Why would we need, on top of that, the vilification, the name-calling, the shut-up-and-sit-down that the Christie-Guadagno administration has embodied for the past seven years? I don’t know what it’s gotten us. It certainly hasn’t helped to change the substance of the challenges that we’re dealing with.

Is there a policy issue that is near and dear to your heart—not necessarily related to public education—that you hope will be something you accomplish as governor?

One idea I love is a public bank. Instead of putting all of our revenues in Wall Street banks or foreign banks or big corporations that operate elsewhere, let’s start a bank that the citizens of this state own and that does all of its business in New Jersey. The bank could offer student loans at much more reasonable rates and lend to small businesses and to small-scale infrastructure projects.

Another policy area is our vision for a 100 percent clean energy future in New Jersey by the year 2050. This includes ideas such as reigniting solar, rejoining the Regional Greenhouse Gas Initiative, and rewarding utilities not just for building big 300-megawatt plants, but for leading conservation efforts that save us 300 megawatts.

We have the potential to generate an enormous amount of our energy needs through offshore wind. We think we can get to 3,500 megawatts of offshore wind power by the year 2030. That’s enough to power a million-and-a-half homes.

And we need to focus on environmental justice—getting at the environmental challenges that are in our urban communities where you’ve got high rates of asthma among our kids in places like Newark because of all the truck traffic and other traffic in the ports.

You have spoken publicly of your opposition to privatization of public-sector jobs, including those of educational support professionals. Could you expand on why you hold this view?

Privatization has, from time to time, been one of those bright, shiny things that look really alluring. And I found myself in the distant past even being sucked into that—saying, boy, that looks like that might be appealing.

The fact of the matter is that privatization unambiguously ends in tears for everybody: certainly in this case for the educator—the employee of any kind. Certainly, as well, for the public-sector provider, whatever that might be—a school system or a municipality—and, thirdly, the end user of whatever that service was, is almost always underserved. In this case, kids.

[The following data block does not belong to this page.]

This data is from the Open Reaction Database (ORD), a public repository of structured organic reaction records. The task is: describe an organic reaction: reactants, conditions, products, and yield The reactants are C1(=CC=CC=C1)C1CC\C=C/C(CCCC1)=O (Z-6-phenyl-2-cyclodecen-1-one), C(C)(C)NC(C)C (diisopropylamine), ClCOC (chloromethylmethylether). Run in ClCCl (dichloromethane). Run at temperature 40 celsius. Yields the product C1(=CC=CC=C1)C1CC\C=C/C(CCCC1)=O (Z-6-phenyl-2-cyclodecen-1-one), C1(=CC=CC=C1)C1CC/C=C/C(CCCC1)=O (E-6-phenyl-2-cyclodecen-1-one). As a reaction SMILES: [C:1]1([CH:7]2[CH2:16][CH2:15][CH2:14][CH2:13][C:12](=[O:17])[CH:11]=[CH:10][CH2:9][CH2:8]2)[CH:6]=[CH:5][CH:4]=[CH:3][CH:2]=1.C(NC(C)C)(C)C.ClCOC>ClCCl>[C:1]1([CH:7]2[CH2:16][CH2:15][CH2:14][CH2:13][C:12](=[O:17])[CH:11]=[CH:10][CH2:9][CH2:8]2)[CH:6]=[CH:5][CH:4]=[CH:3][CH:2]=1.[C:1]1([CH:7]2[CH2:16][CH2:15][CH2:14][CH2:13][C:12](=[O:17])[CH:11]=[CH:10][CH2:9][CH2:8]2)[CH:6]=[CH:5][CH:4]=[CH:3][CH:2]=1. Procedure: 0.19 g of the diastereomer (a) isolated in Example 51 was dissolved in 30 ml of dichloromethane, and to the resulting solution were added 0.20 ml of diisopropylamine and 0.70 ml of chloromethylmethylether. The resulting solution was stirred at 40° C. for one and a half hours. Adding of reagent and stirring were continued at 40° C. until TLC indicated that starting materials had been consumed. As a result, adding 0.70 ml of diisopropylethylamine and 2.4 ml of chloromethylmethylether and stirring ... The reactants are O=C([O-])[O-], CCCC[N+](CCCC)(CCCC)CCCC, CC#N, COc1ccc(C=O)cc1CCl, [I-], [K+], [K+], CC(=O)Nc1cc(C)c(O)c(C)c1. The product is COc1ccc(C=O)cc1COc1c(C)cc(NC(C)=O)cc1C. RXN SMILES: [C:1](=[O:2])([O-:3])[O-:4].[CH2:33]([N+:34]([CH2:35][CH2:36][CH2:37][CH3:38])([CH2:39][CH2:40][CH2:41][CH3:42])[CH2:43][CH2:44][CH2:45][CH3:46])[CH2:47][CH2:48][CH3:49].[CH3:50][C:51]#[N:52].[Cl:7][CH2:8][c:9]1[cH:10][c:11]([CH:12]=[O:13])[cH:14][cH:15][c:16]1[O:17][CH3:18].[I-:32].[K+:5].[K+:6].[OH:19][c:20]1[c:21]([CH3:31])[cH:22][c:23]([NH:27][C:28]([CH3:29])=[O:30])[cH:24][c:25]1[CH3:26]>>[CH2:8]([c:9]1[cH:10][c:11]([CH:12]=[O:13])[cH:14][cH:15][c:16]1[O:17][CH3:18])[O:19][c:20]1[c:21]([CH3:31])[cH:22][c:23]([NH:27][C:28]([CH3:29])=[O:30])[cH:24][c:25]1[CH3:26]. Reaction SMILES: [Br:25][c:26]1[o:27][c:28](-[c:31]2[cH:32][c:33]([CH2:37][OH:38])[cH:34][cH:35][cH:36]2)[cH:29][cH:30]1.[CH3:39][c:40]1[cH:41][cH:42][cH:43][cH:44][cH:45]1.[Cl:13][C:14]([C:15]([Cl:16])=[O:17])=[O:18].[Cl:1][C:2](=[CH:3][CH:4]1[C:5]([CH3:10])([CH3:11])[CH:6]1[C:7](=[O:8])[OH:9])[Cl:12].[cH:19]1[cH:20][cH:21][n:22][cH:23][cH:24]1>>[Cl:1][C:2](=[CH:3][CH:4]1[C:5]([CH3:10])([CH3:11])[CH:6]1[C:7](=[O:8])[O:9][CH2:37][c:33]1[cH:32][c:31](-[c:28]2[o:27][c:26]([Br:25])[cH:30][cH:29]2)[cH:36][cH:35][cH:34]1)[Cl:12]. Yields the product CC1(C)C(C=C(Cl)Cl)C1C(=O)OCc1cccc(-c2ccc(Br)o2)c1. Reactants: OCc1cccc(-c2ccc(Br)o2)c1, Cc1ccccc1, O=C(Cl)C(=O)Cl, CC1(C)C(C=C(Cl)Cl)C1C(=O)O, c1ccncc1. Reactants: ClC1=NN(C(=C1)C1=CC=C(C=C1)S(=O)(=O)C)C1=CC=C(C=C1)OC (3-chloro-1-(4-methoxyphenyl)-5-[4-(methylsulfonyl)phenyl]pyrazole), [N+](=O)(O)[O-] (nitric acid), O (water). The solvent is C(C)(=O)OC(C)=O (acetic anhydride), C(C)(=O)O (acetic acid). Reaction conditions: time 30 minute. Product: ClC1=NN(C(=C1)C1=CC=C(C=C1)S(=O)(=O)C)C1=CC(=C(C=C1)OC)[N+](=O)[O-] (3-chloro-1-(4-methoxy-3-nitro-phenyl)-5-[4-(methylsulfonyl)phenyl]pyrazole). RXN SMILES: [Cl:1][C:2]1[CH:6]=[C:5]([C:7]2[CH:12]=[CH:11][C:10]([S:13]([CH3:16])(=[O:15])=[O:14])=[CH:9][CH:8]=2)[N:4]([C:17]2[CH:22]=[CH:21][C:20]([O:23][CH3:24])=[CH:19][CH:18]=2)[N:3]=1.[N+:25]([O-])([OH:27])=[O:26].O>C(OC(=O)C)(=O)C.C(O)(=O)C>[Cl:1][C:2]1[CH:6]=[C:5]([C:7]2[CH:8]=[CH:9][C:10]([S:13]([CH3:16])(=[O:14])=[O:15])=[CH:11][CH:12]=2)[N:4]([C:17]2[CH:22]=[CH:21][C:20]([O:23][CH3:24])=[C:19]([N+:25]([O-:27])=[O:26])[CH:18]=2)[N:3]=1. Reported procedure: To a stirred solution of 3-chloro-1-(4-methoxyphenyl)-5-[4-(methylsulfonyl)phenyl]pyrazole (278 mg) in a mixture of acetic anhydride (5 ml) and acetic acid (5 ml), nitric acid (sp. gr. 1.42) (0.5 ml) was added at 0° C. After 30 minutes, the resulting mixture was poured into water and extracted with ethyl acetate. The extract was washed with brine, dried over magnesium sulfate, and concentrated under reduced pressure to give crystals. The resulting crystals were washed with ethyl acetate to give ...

So you’ve got a lose-lose-lose situation. The kid loses, the ESP individual loses, and the school district loses. I’m not an opponent of privatization because I’m a bleeding-heart sympathizer; I’m opposed to it because it doesn’t achieve the results that it promises.

Charter schools are a complex issue. On the one hand, NJEA opposes the unchecked expansion of charter schools and we are deeply concerned about the fiscal impact of a charter school on the local school district’s budget. On the other hand, we are concerned about the working conditions of the public school teachers and other public employees working in those schools, so we are organizing the staffs of charter schools as members of NJEA. What is your view of the role of charter schools in public education?

I’ve never been “hell no” when it comes to charters. But I have been “hell no” in the way they’ve been promulgated too often in this state. There are too many open questions, there are too many inequities, there are too many consequences—including some I’d say in fairness that are unintended.

Let’s make sure we understand what the consequences are. What’s the right funding formula? And what are the consequences of that? What are the standards that we’re holding educators to? Are they similar standards? Is there consistency in the certifications of the schools and in the regularity of review? What are the demographic impacts? That’s a very different debate in Newark than it is in Red Bank.